“One initial challenge was that our class was all guys. We knew that we liked the idea of a car game but we felt it was a topic that was traditionally marketed towards boys and we had to accommodate for the girls we’d be presenting to as well. All of the guys in my class have been playing some sort of video game since a very young age and realized that video games are typically targeted towards the male population.” Brian continued, “We also thought that exposure to video games from a young age contributed to us wanting to go into the world of computer programming. In order to cater to the girls in the class we added the option to change the color of [the gamer’s] car to white, red, orange, blue and green; but we also added pinks and purples to the available options.”
Before the game could officially hit the “Lower School market,” it had to be tested. Students gathered test users and created a Google form in order to gather feedback from those users. Some of the questions asked were: What did you like about the game? If you found any problems with the game, what were they? Do you think the game was too easy, too hard, or just right for Grade 1 students? Should we add anything to the game to make it better? They also asked for an overall rating for the game. Once they had adequate feedback from Senior School students and faculty, Ms. Tebbets tried it as well, since she knew what would work best for the younger student. She gave the Senior School students some very good feedback which prompted additional changes before releasing it to her class.
On Wednesday, February 15, the Senior School programming class went to one of the Grade 1 classes to introduce the game to students, and the Lower School students instantly took to the game. Julia commented the main takeaway her students gained was the value of persistence. “My students were amazed and encouraged when they heard the Senior School students explain their process of trial and error. They are just now beginning to explore programming, and made a connection between their experience and the Senior School students’ work that ended so successfully.”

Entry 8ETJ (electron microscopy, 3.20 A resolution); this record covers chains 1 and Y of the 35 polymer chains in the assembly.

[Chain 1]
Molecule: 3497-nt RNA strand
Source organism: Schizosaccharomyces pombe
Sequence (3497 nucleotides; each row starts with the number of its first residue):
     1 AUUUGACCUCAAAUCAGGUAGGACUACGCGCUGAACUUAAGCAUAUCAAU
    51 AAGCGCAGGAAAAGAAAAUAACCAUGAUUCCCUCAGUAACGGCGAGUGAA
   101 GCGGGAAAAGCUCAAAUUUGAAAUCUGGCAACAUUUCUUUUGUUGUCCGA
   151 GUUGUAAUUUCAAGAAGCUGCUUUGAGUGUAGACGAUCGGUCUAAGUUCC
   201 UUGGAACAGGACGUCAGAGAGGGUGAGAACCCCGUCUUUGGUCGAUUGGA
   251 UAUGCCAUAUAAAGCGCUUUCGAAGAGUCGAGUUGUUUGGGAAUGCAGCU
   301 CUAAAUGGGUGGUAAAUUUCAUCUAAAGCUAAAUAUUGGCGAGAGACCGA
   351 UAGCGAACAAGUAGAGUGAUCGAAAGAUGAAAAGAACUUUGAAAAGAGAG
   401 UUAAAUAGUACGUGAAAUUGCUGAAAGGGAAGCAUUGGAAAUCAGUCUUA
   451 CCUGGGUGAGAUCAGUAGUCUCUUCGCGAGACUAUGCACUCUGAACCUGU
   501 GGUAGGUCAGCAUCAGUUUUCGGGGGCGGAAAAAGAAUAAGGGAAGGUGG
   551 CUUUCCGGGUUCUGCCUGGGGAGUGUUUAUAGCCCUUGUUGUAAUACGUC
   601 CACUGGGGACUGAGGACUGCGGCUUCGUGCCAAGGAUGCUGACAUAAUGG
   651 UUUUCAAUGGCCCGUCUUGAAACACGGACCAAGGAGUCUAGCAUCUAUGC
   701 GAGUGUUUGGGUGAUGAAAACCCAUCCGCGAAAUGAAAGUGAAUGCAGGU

Brian’s favorite part of this project was witnessing how much the first graders seemed to enjoy the finished product. “When we were finished presenting the game and answering questions, my class started to leave to get to our next class. On our way out, one of the first graders asked me a question regarding the different sizes of the cars. Once I had answered, he excitedly said, ‘Thank you!’ and hugged me. That was amazing,” Brian said.
Grade 1 student Austin Fritz said, “I really liked the car game because the race cars and they went really fast!” He also enjoyed working with the Senior School students. “They were really nice and I’m glad they made the game.”
The project is a successful example of project-based learning, one of the themes of the February faculty in-service (professional development) days, where students are challenged to solve a real-world problem, develop project-management and collaboration skills, and produce a product that benefits an audience outside their classroom. This is a great example of the learning advantage Sewickley Academy students gain from sharing one campus from Pre-K through Grade 12.